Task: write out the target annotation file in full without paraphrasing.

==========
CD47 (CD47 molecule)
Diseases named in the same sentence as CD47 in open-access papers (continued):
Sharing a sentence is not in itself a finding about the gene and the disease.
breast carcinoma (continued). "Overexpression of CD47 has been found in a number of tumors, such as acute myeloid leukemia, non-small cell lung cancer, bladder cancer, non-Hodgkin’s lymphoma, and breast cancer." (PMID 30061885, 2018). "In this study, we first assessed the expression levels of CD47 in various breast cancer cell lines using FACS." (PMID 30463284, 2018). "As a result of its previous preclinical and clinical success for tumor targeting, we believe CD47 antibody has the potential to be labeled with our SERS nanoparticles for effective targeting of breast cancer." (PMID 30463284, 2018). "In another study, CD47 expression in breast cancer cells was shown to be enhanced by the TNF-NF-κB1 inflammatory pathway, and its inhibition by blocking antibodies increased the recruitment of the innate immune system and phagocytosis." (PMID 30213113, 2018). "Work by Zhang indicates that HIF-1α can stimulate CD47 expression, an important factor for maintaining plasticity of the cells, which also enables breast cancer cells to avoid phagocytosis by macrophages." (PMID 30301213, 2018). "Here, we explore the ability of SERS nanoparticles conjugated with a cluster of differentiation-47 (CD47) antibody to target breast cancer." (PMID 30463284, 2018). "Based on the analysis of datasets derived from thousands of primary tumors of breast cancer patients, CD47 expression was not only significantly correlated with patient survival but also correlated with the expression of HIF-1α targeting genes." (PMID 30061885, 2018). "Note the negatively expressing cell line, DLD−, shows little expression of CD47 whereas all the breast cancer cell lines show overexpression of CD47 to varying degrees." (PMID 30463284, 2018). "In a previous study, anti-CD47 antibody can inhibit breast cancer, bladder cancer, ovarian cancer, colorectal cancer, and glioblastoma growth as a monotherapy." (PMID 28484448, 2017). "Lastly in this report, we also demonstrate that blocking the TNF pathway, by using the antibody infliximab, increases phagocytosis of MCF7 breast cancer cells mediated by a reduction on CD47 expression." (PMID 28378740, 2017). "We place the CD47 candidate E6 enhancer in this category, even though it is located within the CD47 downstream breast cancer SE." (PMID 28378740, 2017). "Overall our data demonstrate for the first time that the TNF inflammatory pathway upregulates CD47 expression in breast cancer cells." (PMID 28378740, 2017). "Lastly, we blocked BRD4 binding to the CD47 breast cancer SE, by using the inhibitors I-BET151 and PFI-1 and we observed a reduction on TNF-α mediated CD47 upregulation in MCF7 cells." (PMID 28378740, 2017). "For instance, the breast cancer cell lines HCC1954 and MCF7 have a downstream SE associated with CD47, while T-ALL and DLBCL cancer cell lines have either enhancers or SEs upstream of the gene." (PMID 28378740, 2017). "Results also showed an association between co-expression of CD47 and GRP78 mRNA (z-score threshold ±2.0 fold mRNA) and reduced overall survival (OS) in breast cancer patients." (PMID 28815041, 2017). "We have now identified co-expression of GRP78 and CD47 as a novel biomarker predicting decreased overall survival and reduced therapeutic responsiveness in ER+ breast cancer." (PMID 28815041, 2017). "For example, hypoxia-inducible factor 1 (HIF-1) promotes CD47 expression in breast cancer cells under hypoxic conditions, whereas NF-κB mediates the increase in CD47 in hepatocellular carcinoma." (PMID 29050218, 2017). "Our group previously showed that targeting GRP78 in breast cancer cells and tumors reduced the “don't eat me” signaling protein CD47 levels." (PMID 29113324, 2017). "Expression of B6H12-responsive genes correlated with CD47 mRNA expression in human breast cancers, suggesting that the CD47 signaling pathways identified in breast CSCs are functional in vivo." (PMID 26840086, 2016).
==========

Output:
CD47 (CD47 molecule)
Diseases named in the same sentence as CD47 in open-access papers (continued):
Sharing a sentence is not in itself a finding about the gene and the disease.
breast carcinoma (continued). "Overexpression of CD47 has been found in a number of tumors, such as acute myeloid leukemia, non-small cell lung cancer, bladder cancer, non-Hodgkin’s lymphoma, and breast cancer." (PMID 30061885, 2018). "In this study, we first assessed the expression levels of CD47 in various breast cancer cell lines using FACS." (PMID 30463284, 2018). "As a result of its previous preclinical and clinical success for tumor targeting, we believe CD47 antibody has the potential to be labeled with our SERS nanoparticles for effective targeting of breast cancer." (PMID 30463284, 2018). "In another study, CD47 expression in breast cancer cells was shown to be enhanced by the TNF-NF-κB1 inflammatory pathway, and its inhibition by blocking antibodies increased the recruitment of the innate immune system and phagocytosis." (PMID 30213113, 2018). "Work by Zhang indicates that HIF-1α can stimulate CD47 expression, an important factor for maintaining plasticity of the cells, which also enables breast cancer cells to avoid phagocytosis by macrophages." (PMID 30301213, 2018). "Here, we explore the ability of SERS nanoparticles conjugated with a cluster of differentiation-47 (CD47) antibody to target breast cancer." (PMID 30463284, 2018). "Based on the analysis of datasets derived from thousands of primary tumors of breast cancer patients, CD47 expression was not only significantly correlated with patient survival but also correlated with the expression of HIF-1α targeting genes." (PMID 30061885, 2018). "Note the negatively expressing cell line, DLD−, shows little expression of CD47 whereas all the breast cancer cell lines show overexpression of CD47 to varying degrees." (PMID 30463284, 2018). "In a previous study, anti-CD47 antibody can inhibit breast cancer, bladder cancer, ovarian cancer, colorectal cancer, and glioblastoma growth as a monotherapy." (PMID 28484448, 2017). "Lastly in this report, we also demonstrate that blocking the TNF pathway, by using the antibody infliximab, increases phagocytosis of MCF7 breast cancer cells mediated by a reduction on CD47 expression." (PMID 28378740, 2017). "We place the CD47 candidate E6 enhancer in this category, even though it is located within the CD47 downstream breast cancer SE." (PMID 28378740, 2017). "Overall our data demonstrate for the first time that the TNF inflammatory pathway upregulates CD47 expression in breast cancer cells." (PMID 28378740, 2017). "Lastly, we blocked BRD4 binding to the CD47 breast cancer SE, by using the inhibitors I-BET151 and PFI-1 and we observed a reduction on TNF-α mediated CD47 upregulation in MCF7 cells." (PMID 28378740, 2017). "For instance, the breast cancer cell lines HCC1954 and MCF7 have a downstream SE associated with CD47, while T-ALL and DLBCL cancer cell lines have either enhancers or SEs upstream of the gene." (PMID 28378740, 2017). "Results also showed an association between co-expression of CD47 and GRP78 mRNA (z-score threshold ±2.0 fold mRNA) and reduced overall survival (OS) in breast cancer patients." (PMID 28815041, 2017). "We have now identified co-expression of GRP78 and CD47 as a novel biomarker predicting decreased overall survival and reduced therapeutic responsiveness in ER+ breast cancer." (PMID 28815041, 2017). "For example, hypoxia-inducible factor 1 (HIF-1) promotes CD47 expression in breast cancer cells under hypoxic conditions, whereas NF-κB mediates the increase in CD47 in hepatocellular carcinoma." (PMID 29050218, 2017). "Our group previously showed that targeting GRP78 in breast cancer cells and tumors reduced the “don't eat me” signaling protein CD47 levels." (PMID 29113324, 2017). "Expression of B6H12-responsive genes correlated with CD47 mRNA expression in human breast cancers, suggesting that the CD47 signaling pathways identified in breast CSCs are functional in vivo." (PMID 26840086, 2016).